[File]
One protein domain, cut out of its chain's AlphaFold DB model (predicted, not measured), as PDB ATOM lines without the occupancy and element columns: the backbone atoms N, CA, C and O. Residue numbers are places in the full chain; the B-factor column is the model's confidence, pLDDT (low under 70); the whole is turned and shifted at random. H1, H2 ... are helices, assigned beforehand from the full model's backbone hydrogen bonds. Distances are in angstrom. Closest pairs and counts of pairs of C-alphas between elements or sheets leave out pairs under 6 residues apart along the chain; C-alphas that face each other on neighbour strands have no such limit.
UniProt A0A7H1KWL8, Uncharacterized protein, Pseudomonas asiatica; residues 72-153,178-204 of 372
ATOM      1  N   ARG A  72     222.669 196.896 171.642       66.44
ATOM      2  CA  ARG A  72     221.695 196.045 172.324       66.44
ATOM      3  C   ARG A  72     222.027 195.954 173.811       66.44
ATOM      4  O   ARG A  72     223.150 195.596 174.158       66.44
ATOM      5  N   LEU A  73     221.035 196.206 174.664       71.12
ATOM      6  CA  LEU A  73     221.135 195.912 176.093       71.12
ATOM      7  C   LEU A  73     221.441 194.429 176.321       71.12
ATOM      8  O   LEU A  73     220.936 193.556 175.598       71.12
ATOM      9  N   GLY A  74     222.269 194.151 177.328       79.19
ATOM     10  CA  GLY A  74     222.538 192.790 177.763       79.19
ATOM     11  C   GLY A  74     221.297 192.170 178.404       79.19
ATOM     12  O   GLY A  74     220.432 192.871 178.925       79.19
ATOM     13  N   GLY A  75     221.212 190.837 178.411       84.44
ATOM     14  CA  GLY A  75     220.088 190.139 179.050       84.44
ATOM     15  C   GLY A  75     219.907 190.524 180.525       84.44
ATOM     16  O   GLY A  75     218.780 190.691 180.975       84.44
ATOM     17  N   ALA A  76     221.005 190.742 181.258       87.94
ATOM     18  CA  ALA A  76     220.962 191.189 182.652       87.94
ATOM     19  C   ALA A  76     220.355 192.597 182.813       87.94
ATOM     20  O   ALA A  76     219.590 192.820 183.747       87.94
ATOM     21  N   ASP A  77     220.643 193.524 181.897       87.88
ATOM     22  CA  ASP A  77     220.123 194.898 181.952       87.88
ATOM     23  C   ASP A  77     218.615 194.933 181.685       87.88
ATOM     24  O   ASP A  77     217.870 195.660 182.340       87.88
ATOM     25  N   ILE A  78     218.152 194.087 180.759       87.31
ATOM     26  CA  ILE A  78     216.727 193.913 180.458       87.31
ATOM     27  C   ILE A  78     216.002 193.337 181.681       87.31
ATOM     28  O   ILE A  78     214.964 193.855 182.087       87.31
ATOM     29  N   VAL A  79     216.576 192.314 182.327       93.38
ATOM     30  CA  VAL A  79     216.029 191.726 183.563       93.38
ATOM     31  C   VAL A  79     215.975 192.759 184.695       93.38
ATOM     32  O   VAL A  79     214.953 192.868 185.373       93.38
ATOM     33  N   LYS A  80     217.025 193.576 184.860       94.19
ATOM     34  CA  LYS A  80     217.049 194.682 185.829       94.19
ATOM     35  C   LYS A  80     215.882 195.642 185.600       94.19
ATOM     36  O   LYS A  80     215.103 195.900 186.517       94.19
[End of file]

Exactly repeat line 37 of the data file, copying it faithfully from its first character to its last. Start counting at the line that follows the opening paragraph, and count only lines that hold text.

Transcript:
ATOM     36  O   LYS A  80     215.103 195.900 186.517       94.19